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« Reply #4 on: July 15, 2005, 05:02:43 PM »
Just edited the Wikipedia entry on Salome to correct the neglect of U2  ;-)

Carl

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« Reply #5 on: July 16, 2005, 02:16:27 AM »
A very interesting discussion, the only knowledge of blue blood I had was that of claims made by European royalty.

On the second wikipedia entry it ended "there is another legendary version saying that John the Baptist refused sexual propositions from Herodias and Salome, and that contributed to his death." I always kind of associated that with the song, although it would only make sense if John had given in.  It'd be useful to read Wilde's play, as I'm sure Bono is familiar with it.

I remember reading somewhere that this song kind of fit with Mysterious Ways (like wowy, walk to the water, and luminous times) - with dancers and "Johnny" the baptist, can't recall if it was official or fan speculation. Of course taking Mysterious Ways in the light of John singing to Salome (wasn't he imprisoned, "living underground, eating from a can") casts an interesting light on things (as does the fact he was beheaded and "will she be there when you hit the ground, ow!" hehe).

re: the remix on the best of album it had <a href="http://www.u2wanderer.org/disco/songs.html">shown up earlier</a> - it just got an unannounced edit on the album. Not sure if it's all that important though.

jimbo913

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« Reply #6 on: July 20, 2005, 01:07:49 PM »
Thanks for updating wikipedia... good move :)

I am glad this post has stirred some discussion.

Again, I could be way off on the blue blood thing, but I have always associated blue blood with incest.  But that could be my ignorance.  I have also heard it in terms of hard work ("blue-blooded American").  But sometimes my mind takes a piece of information and fills in the dots, often in a wrong way.

I hadn't made the connection to Mysterious Ways, very interesting.  I have the U2 book about the songs and meanings, I will have to go look up these songs to see what it says.  I am not sure it has Salome in it though.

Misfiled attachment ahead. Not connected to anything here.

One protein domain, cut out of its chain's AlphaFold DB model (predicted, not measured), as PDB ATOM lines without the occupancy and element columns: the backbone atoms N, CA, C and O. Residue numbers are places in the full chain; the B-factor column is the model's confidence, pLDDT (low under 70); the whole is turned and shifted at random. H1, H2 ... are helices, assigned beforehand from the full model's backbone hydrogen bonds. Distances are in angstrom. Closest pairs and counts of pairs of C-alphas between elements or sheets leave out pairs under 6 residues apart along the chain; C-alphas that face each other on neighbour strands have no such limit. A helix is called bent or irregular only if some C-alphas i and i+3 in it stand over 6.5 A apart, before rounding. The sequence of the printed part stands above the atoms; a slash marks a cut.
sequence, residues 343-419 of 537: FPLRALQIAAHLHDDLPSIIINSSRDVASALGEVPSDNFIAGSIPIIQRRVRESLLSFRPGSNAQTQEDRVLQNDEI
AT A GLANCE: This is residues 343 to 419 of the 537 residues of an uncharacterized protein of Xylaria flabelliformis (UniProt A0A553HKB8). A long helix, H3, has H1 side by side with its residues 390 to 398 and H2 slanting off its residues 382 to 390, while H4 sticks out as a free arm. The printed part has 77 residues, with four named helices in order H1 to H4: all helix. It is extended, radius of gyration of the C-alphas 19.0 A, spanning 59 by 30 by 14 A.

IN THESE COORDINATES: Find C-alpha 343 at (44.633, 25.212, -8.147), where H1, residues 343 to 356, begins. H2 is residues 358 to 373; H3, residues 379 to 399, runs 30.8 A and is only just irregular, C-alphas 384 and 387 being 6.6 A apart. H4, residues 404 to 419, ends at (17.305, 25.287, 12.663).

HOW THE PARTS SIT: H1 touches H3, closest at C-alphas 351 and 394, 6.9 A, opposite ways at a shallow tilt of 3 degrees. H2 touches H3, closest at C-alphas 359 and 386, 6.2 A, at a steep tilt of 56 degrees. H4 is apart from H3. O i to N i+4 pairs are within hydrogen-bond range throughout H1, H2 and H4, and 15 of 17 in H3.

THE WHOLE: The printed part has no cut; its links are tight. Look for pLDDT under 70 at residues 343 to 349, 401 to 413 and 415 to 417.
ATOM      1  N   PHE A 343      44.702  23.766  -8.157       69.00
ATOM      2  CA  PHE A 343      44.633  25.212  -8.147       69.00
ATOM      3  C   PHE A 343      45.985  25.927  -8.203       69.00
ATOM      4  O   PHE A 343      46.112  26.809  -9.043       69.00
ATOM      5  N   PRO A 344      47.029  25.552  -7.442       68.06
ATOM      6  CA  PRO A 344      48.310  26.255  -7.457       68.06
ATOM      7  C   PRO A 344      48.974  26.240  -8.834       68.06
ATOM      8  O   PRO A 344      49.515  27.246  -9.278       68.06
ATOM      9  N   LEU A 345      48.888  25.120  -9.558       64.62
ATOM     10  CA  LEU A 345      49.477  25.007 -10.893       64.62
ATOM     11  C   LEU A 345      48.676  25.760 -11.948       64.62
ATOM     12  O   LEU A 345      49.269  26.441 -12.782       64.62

I would love to hear more interpretations :)

Carl

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« Reply #7 on: July 20, 2005, 01:55:47 PM »
ah - apparently the board autocensors some words like in_cest hehe. hence the blank after 'with' at the end of the first sentence in the third paragraph.

I'll play with that and fix it up.

slaneman

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« Reply #8 on: July 20, 2005, 09:00:55 PM »
Excellent stuff Jimbo! I too was wondering if there is any significance to "cherry tree".  I certainly don't know the Bible as well as Bono. Maybe Between Two Worlds has some idea.

I think the blue blood tie-in to in..cest makes sense. "My blood turned blue when I crawled from your door"

Strauss' opera "Salome" caused quite a scandal in it's day (1905).  Strauss took many liberties with the German libretto based on Wilde's equally notorious play. The music is very difficult to sing and not often performed live today, though the theme now causes less concern. It's amazing how many cross references flow from this song.

[Edited on 2005-7-21 by slaneman]

Carl

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« Reply #9 on: July 21, 2005, 01:56:25 AM »
I took the cherry tree line as referring to george washington - the one where he cut down a cherry tree (won't you swing down low) but refused to lie about it, I suppose how John didn't recant and was put to death?

Not exactly sure how it fits in, but having a cherry tree along with an ax seems to make it an apt fit in my mind.

jimbo913

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« Reply #10 on: July 21, 2005, 10:16:39 AM »
ah ha...

I could have sworn I put incest in my first post, but it wasn't there when I read it.  I thought that maybe I left out the most important part of the sentence.  So it was an auto filter thingie.

I forgot to look it up in the book last night.  I will have to do some fact checking tonight.

I tend to go back and forth on my interpretation of the song.  Maybe it isn't incestuous in the strict sense, but I definately get the sexual vibe.